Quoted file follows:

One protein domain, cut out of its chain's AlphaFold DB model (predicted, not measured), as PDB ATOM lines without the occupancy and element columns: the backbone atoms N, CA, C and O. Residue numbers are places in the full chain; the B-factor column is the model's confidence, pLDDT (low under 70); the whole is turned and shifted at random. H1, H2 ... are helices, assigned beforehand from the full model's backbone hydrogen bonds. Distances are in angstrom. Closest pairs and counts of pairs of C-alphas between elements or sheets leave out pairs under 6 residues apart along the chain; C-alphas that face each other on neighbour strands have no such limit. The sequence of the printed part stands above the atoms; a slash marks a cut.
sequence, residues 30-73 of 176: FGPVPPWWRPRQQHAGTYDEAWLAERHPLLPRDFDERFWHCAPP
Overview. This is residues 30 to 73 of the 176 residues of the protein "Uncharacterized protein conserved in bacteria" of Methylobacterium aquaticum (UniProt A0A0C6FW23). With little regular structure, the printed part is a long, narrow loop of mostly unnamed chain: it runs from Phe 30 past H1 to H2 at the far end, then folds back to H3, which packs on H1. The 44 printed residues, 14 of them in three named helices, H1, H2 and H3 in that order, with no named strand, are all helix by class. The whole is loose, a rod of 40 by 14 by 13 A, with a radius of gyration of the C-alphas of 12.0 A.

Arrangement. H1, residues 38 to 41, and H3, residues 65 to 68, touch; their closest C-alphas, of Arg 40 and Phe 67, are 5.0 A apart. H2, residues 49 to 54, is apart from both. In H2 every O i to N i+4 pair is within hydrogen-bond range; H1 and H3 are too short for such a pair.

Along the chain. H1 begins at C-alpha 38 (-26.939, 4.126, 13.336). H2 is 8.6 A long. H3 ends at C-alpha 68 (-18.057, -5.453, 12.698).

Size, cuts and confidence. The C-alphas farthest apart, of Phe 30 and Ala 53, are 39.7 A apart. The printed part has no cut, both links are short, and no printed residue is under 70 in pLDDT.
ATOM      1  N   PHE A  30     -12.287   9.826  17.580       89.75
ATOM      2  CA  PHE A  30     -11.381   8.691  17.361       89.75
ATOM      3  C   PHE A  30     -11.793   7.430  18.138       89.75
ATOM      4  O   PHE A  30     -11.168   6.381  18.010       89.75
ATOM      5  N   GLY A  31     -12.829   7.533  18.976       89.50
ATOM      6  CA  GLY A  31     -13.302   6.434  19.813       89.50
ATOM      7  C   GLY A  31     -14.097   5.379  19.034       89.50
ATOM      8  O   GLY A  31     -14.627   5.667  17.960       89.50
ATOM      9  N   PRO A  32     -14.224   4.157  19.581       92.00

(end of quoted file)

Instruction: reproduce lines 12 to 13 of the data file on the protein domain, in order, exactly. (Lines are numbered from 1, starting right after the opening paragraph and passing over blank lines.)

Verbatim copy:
ATOM      7  C   GLY A  31     -14.097   5.379  19.034       89.50
ATOM      8  O   GLY A  31     -14.627   5.667  17.960       89.50